With the Automobile Association (AA) warning that diesel prices could climb by around R1.60 next month, TLU SA warns that food security in South Africa is at risk due to rising input costs and food prices.
With the most recent increase in the diesel price, consumers are already paying R8 more than the price last year this time, says TLU SA general manager Bennie van Zyl. The new planting season has recently started, and the already extremely high input costs farmers must deal with, are now even higher.
“Even with the 10 and 15c per litre increases and seen in perspective, the diesel price was already a huge challenge for farmers,” says Van Zyl. “It’s about supply and demand. There is an extremely high demand for diesel and globally we are facing an energy crisis. The European winter has just started and there is already a huge shortage of gas.”
Van Zyl explains that farmers’ input costs include, among other things, seed, fertiliser, lime, fuel, pesticide, insurance, price hedging, electricity, and maintenance costs.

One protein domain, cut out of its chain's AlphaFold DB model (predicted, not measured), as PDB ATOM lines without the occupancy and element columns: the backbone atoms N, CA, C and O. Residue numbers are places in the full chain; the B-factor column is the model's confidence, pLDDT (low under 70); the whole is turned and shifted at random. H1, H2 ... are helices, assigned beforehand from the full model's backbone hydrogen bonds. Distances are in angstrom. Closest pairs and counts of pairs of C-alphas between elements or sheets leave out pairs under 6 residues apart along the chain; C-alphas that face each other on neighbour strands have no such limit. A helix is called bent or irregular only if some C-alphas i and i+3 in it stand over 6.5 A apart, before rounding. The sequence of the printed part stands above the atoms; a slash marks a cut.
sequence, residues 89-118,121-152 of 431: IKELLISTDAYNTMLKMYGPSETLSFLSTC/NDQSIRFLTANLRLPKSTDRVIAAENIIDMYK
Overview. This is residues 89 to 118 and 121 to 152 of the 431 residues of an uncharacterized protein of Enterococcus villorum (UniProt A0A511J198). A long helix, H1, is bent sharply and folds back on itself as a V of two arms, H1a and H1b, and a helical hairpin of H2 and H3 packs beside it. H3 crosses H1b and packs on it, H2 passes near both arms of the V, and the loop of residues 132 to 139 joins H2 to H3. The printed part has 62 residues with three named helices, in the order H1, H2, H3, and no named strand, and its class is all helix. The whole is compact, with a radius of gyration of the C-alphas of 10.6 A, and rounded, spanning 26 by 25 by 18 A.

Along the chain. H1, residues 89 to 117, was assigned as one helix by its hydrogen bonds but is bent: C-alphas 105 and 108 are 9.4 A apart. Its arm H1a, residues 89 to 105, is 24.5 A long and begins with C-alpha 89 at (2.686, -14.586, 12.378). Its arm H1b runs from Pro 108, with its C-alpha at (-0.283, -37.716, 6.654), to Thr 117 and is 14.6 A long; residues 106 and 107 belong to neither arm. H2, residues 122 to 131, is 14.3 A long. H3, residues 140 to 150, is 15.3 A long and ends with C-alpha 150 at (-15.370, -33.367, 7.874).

Ripple effect will follow
“[A fuel price hike therefore] has a direct influence on various factors and thus increases the costs of almost every item in the chain of essential survival tools. The costs also then increase for the farmer,” explains Erika Helm, TLU SA’s representative for local government.
“Seen in the current prices that the farmer get on the market, this is an extremely serious matter as there are farmers who are currently throwing products away as they are not economically marketable. [This is] due to the poor prices that naturally is caused by the weak buyer’s market, which financially has to use its money for essentials only, as there are no financial capacities to be able to afford a healthy plate of food every day.”
This ripple effect is not going to be clearly visible now, but it must be considered that if the farmer does not make a profit, he cannot undertake the same plantings as the current year in the following planting seasons, due to a deficit in finances, warns TLU SA.
The banks are reluctant to provide loans as the expropriation actions cause uncertainty. “This means in reality that there is the prospect that there will be a serious decline in future plantings, which will cause a food shortage.”
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